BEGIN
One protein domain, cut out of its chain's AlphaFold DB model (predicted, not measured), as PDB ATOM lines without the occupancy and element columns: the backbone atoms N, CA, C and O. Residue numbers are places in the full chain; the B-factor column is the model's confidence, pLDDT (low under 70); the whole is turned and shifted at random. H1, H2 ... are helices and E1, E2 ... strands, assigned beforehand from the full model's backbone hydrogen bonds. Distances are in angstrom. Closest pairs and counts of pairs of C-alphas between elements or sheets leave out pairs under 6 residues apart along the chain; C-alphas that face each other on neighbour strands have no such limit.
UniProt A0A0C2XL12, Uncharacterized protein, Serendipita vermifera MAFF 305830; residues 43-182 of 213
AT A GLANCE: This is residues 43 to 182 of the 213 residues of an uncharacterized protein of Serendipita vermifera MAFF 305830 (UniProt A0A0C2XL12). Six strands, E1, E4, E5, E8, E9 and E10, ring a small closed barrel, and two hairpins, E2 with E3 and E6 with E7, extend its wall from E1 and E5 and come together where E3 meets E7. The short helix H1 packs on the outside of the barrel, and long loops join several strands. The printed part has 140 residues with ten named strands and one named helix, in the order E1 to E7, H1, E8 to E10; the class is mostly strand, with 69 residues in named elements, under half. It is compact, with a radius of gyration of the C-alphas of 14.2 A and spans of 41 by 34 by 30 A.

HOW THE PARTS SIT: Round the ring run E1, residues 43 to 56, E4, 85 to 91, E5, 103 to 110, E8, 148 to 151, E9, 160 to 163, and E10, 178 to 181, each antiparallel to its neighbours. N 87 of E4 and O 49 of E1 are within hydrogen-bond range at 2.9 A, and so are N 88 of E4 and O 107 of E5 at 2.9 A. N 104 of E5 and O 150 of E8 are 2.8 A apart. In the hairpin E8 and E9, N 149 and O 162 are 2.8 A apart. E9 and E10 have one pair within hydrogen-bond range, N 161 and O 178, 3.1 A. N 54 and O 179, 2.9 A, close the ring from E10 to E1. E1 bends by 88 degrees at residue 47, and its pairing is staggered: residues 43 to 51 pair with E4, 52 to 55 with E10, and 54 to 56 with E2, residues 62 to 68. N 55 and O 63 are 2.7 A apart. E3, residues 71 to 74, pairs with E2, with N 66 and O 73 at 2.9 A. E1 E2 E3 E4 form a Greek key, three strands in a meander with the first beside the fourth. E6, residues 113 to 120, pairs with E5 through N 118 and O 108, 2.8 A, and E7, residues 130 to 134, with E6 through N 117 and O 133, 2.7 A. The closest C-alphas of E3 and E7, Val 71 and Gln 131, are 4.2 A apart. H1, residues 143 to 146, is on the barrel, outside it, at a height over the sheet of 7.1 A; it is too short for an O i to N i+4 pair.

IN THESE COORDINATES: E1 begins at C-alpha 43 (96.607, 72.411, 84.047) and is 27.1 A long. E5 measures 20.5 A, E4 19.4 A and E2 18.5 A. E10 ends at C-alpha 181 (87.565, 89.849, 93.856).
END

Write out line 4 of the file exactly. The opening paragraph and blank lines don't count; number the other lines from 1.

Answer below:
IN THESE COORDINATES: E1 begins at C-alpha 43 (96.607, 72.411, 84.047) and is 27.1 A long. E5 measures 20.5 A, E4 19.4 A and E2 18.5 A. E10 ends at C-alpha 181 (87.565, 89.849, 93.856).